The 500 does a better job but it still has a tendency to start up again with the type of GPS drift that occurs in an urban area even if there is a wheel sensor which now costs more than one of the more basic wheel sensor computers.

The VDO line of cycle computers look very promising. What does the auto start/stop being based off of motion sensor do compared to stopping after a set number of seconds if the wheel magnet hasn't passed the sensor on the fork?

Also, where does one get VDO cycle computers? It looks like the US distributor is in Ventura, CA.

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posted 9/6/2019
at 2:29:03 PM
post #17 viewed 206 times
...
I was looking at the settings on my Garmin 820. I noticed on the auto start/stop, it does not start until you get up to 6 mph and it cannot be set any lower than 6 mph.
-- posted by ptsbike


That is strange, I have my 820 set at 4.0. And when I go to the settings, I can choose my speed auto start.
-- posted by tojesky

image hostwidth=550
Let me know what I am doing wrong, because mine sure won't take anything below 6 mph.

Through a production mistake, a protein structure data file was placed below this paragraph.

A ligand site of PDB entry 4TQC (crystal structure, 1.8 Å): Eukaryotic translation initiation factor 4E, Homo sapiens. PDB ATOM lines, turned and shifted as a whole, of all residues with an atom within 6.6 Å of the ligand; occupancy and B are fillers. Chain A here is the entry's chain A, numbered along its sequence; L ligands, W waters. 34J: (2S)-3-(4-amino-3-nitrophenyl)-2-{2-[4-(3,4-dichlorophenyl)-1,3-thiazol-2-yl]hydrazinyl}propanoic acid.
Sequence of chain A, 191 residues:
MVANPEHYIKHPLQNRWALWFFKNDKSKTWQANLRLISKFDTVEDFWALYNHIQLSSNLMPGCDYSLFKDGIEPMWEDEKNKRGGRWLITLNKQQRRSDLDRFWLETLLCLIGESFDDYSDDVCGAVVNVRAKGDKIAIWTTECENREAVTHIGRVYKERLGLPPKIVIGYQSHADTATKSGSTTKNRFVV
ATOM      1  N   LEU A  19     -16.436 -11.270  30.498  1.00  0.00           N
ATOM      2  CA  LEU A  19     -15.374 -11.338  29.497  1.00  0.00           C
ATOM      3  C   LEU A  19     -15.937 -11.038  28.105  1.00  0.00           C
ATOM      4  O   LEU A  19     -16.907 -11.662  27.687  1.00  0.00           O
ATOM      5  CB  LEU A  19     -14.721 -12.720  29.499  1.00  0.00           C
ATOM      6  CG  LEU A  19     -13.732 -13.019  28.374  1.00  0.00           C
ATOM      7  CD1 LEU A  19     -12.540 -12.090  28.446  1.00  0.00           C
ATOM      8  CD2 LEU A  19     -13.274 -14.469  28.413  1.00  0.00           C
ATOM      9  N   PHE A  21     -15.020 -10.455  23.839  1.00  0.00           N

-- posted by ptsbike
I have never gotten that issue. I just went in and changed the minimum speed multiple times to 1.0, 2.0, 3.0, 4.0, etc and it took every one.

First I suggest doing a soft reset that does not delete any information on your unit.

www8.garmin.com/manuals/webhelp/edge820/EN-US/GUID-46A06A7C-1F46-4DBA-B010-DAD7BA6BE59E.html

Then again try to set your minimum speed

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posted 9/6/2019
at 2:41:56 PM
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I found the manual for the Velo 9....
www.cateye.com/intl/support/manual/data/doc/CC-VL820520_Odo_HP_ENG_v1.pdf

I've always liked Cateye computers. They always used to have two tire sizes for bike A & B, not sure if they still do. They check all your boxes except backlighting.

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posted 9/6/2019
at 2:45:53 PM
post #19 viewed 199 times
Let me check to see if I have an old Mity 8 I no longer use. If I do I'll give it to you. I know they have bike A&B wheel circumferences.

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posted 9/7/2019
at 4:52:50 AM
post #20 viewed 190 times
I have a cateye wireless that has worked flawlessly for many years. I believe the functions meet your requirements. The price is easy on the pocket book too.